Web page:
Home Education Amazon loophole fight offers DEMS 2013 Education opening

Amazon loophole fight offers DEMS 2013 Education opening


by Paul Goldman

It should hopefully be clear that the “jobs” issue will not have a lot of juice next year if the economy continues to improve. Politically, the jobs issue could be a heads we win, tails we lose in 2013: if things are good, Obama wins and McDonnell can claim credit. If the jobs thing is so bad it costs the President the election, then Democrats will still take the blame through 2013.

So I repeat; Education right now is the better Democratic issue. What are Virginia Democrats thinking these days about education? All this happy talk about education in VA being number one is just that: and by the way, Maryland claims to be #1 and so does…every state can jigger the numbers to fit a narrative if they want. resident Bill Clinton says America ranks 18th in the world: not long ago we were easily # 1. It coincides with our beginning to slip in the economic competition.

No way America is 18th, but Virginia is just doing a great job compare to everyone else. Get real.

Enter then the so-called Amazon sales tax loophole closing bill snaking its way through the General Assembly. House Democratic Minority leader Dave Toscano made leveling the playing field for all businesses a priority this year and he seems have been ahead of the curve. We wrote about the need to do this awhile back. Based on the economic impact statement accompanying the Senate bill – it passed 34-6 with a Republican sponsor – the bill’s requirement that taxes owed actually be collected [thus it is not a new tax at all] could bring in an extra $20-25 million a year. This seems a low estimate given the statistics from other states considering the same issue. But it is also true no knows for sure.

So let’s say $20 million. Roughly 2/3 would normally go to the state general fund, the rest either back to localities or the transportation fund.

Let me suggest the following: This might be a good point for Democrats to take a stand and try to project our party as the one must willing to challenge the education status quo by encouraging/rewarding those willing to do just that in the field.

THUS THE NEED TO USE THE AMAZONG “loophole” to send a ED message: It will help make 2013 about Education, usually the DEMS best issue.

I have a 10-point plan but it’s not quite ready for prime time publication yet. Moreover, I want to learn from others before settling on the final particulars. But here is some general thinking in no particular order.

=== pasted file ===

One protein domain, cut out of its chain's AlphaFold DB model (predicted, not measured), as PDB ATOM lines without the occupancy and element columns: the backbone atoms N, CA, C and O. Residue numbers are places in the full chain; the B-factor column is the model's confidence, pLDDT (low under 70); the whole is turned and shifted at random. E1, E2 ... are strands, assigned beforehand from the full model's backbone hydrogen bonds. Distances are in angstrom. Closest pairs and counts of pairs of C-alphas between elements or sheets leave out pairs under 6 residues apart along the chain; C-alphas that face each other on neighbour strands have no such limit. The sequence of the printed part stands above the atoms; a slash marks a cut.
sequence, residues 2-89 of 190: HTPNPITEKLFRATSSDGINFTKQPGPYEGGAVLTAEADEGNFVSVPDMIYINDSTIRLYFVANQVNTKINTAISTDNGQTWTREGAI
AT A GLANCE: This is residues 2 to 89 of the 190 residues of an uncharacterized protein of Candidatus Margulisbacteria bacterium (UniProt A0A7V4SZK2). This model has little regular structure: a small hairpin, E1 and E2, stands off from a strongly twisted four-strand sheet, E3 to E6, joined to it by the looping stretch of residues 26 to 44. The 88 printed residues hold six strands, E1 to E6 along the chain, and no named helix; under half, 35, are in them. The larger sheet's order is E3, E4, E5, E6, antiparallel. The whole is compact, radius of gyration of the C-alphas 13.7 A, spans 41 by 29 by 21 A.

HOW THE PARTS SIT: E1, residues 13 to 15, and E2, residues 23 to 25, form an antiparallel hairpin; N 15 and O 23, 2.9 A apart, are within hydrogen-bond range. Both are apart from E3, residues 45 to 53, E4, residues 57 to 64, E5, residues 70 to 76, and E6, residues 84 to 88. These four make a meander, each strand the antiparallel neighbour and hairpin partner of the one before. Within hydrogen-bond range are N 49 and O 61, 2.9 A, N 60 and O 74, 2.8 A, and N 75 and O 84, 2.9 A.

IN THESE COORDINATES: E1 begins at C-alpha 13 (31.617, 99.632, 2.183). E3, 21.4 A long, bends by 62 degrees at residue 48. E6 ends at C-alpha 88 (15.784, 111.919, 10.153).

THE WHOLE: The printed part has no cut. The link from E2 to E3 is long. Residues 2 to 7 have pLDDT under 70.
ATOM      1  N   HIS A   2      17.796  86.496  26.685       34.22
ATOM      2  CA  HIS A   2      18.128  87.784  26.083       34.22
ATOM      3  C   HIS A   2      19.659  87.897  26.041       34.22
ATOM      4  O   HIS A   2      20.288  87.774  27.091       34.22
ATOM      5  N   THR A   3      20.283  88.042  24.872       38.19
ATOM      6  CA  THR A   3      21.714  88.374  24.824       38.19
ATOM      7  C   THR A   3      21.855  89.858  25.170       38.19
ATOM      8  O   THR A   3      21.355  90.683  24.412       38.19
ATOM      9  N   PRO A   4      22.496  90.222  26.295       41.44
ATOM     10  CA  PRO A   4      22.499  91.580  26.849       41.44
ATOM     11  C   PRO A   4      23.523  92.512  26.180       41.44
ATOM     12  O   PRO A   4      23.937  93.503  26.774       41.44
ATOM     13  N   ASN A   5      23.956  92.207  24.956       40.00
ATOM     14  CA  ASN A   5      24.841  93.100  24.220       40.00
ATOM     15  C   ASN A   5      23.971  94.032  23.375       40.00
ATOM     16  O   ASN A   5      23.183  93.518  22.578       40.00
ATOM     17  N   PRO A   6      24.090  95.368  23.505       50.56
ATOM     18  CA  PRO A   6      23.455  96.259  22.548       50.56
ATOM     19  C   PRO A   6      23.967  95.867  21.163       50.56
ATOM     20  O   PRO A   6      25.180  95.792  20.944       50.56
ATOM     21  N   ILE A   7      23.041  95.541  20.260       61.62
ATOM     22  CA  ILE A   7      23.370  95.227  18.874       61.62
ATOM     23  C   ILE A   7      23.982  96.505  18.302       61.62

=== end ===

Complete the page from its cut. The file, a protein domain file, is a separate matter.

1) The physical fitness of our children, as the First Lady has said, is reaching epidemically bad proportions. A Harvard expert has found that financial incentives encourage students to study harder. What about a “sound mind, sound body” pilot project to see if financial incentives can convince high school seniors to shape up as well? Texas now tests all seniors for physical ability using a rough equivalent of the Army test I think. 8% passed or some incredibly bad number! Virginia no longer requires even physical ed. Military leaders have going around the country warning us about this problem. But to deaf ears.

2) Did you know that about people 18-29, they believe China is the strongest economic power in the world…even though our GDP is roughly 300% higher when you factor in the known “pumping up” the stats over in Mao country? Indeed, they have basically thrown in the towel and have decided we are going to be second or worse forever!. What happens when India gets it MO Jo going since there population will be bigger than China’s – ? GDP isn’t even the only or necessarily the best way to determine economic strength.

This hints at the bigger problem: The whole issue of how our kids are getting their information and their learning in the Internet Age is unknown really. But we need to know: and now. We can’t wake up 20 years from now and realize “Houston, we got a problem” kind of thing.

We need to go out, find out what is happening and figure out how to fix it before Sarah Palin is seen as the model of an insightful thinker, we really can’t need an informed public to have the kind of democracy America deserves. .

3) Right now, VA doesn’t reward its best high school students, or teachers in any meaningful way. Other states have competitive scholarship rewards programs, merit based teaching awards for the best educators and incentives to get local school districts to cut administration expenses and plow them back into the classroom. We need to hold out some carrot so the boldest and brightest want to make Virginia education the best, not go to some other state.